If I were “death” I would be inevitable but I am not death and I fight death every day. How do I do that? Well, I go out on the road and escape moronic drivers running over people, at home I hope to survive falling roofs, accidental fires, etc. Adding to other factors, if I am not a male foetus I hope I am able to beat death even before I am born. I try and survive thoughts of self-harm and suicide. So, I survive death every day in a million ways. Interestingly, the Government wants me to live too even though it may seem like they do not care. The laws and the Constitution very categorically promote living happily, so much so that an attempt to suicide is punishable with imprisonment. One can say they are granting the death wish sending him/her to jail. Peter Cook said “One should realise suicide is a criminal offense, in less enlightened times they would have hung you for it.” While we are talking about life, we are focused on human life here, though animals have rights too they cannot sue the offending party. So, they do not get to fight death the way humans do.
Life, a precious gift
In Hinduism life and death are the gift of God and no human being has the right to take away the said gift; in Islam, human dignity stems from the belief that man is a creation of God – the creation that God loves more than any other. There is no debate that life is the most precious thing that the human world can possess.
It is ironic that once one enters the world, one loses control over one’s life, the Government takes over in the name of the God of course. No one reserves the right to end any life even one’s own, the right reserves with God and the almighty State. Governments yield powers which even God does not presume, therefore, they have taken up the responsibility of doing God’s work and enabled themselves to end lives under the procedure established by law. Arnaud Almaric said “ask no questions. Just shoot them all, and let God sort them out”. Well, it is a little more complicated than that, at least for now. Our Constitution provides for the “Rule of Law” and protection of life and personal liberty.
Going to primitive times, the trials were bizarre. Guilty or innocent, history is replete with trials that ensured the death of the undertrial. The times have evolved and so did the trials and the sentencing. The death penalties were frequent in the early 18th and 19th centuries. However, over the period death penalties have not been the norm. The courts have relied on the facts that life and death are acts of the divine and the divine’s authority has been delegated to the courts of law to be only exercised in exceptional circumstances with utmost caution. Therefore, the first and foremost effort of the courts should be to continue the life till its natural end. This delegated authority should be exercised cautiously under extreme judicial checks. The Code of Criminal Procedure, 1973 makes it mandatory that “when the Court of Session passes a sentence of death, the proceedings shall be submitted to the High Court, and the sentence shall not be executed unless it is confirmed by the High Court”1. The High Court is duty-bound to ensure that only after concluding that no other punishment but for death will serve the ends of justice the death penalty shall be confirmed. This shows the seriousness and thoughtfulness that our legal system puts into a decision of death. Status quo ante in terms of life cannot be obtained, therefore, it is only fair that no such decisions are taken in haste.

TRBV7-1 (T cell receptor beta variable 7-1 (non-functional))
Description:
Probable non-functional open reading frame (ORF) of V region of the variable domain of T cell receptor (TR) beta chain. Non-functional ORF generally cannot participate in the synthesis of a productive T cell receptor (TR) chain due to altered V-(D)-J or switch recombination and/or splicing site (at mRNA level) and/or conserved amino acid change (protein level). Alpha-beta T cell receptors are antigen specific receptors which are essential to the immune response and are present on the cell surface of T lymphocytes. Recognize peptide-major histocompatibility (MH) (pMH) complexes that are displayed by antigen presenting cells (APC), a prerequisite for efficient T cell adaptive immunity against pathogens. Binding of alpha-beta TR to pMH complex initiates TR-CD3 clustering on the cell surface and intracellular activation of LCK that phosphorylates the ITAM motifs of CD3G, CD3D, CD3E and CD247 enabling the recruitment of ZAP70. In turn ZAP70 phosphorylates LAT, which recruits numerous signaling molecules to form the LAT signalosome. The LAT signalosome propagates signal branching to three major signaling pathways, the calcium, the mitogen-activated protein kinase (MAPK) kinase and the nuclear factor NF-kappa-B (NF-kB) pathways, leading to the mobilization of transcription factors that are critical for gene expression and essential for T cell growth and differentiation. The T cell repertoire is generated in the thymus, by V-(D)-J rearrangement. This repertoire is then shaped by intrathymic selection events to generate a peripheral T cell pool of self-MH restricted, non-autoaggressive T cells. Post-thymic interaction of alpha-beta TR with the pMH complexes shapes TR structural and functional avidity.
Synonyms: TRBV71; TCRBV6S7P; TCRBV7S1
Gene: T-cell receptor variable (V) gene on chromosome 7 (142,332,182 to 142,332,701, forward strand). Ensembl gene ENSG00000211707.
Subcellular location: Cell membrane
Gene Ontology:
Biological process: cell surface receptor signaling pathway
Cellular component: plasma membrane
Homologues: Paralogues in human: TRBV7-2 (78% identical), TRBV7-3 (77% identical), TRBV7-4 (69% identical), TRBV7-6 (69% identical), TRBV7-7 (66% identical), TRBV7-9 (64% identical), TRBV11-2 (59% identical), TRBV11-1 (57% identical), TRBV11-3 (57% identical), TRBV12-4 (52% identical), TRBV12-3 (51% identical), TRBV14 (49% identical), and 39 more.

Reformative, not retributive
It is never the endeavour of the State or the courts to take away life. The endeavour is to achieve an orderly society while protecting the rights and liberties of the citizens. The objective of the State, through laws and penalties, is to achieve deterrence, prevention, reformation and rehabilitation. Our penal system is reformative and not retributive. Wherever there seems a possibility of reformation, the courts may be inclined to not punish with a death sentence. We have witnessed some extremely gruesome crimes. Some were punished with death sentences, while a lot of them were given life sentences while a few may have walked out of jail with some punishment. Regardless of their outcomes the nation unanimously prayed for a death sentence in a number of these cases. But the judicious minds may not have concurred with the minds of ordinary citizens. After all, they deliver justice and not revenge. Francis Bacon2 said “revenge to be a kind of wild justice that offends the law and putteth the law out of office”. Many philosophers and jurists oppose capital punishment as they find death sentences to include an instinct of revenge which is barbarous. Capital punishment in modern jurisprudence will always be a matter of debate. Reformation and rehabilitation of a criminal is the primary object of punishment. The imposition of the death penalty nullifies that purpose. Retribution in the sense of vengeance is no longer an acceptable end of punishment. It is for these reasons noted jurists even opposed the hanging of those convicted in the infamous Nirbhaya case.3 Having said that, a Constitutional Bench of the Supreme Court4 had unanimously upheld the validity of capital punishment by reserving the death penalty. Law helps the element of retribution merge into the element of deterrence based on the philosophy of “gravest crime deserves the gravest punishment”. The Supreme Court held that a real and abiding concern for the dignity of human life postulates resistance to taking a life through law’s instrumentality. Therefore, that ought not to be done save in the rarest of rare cases when the alternative option is unquestionably foreclosed.5
Rarest of rare doctrine
Sentencing follows conviction, sentence is proportional to the degree of the crime. However, there is no straitjacket formula that can be applied in awarding punishment. Everything boils to the facts and circumstances of the case. Taking an example of Section 3026 of the Penal Code which states that “whoever commits murder shall be punished with death, or imprisonment for life and shall also be liable to fine”, shows that not all murders deserve a death sentence. Ordinarily, courts find life imprisonment to be sufficient, but the discretion lies with the judicial minds. The cases in which a death sentence can be given are a few with a peculiar set of facts being grave and gruesome thereby falling in the category of the rarest of rare crimes. The legislature in Section 354(3)7 mandates that in case of a death sentence the court must record special reasons which show that the sentence of life imprisonment shall not be a sufficient punishment.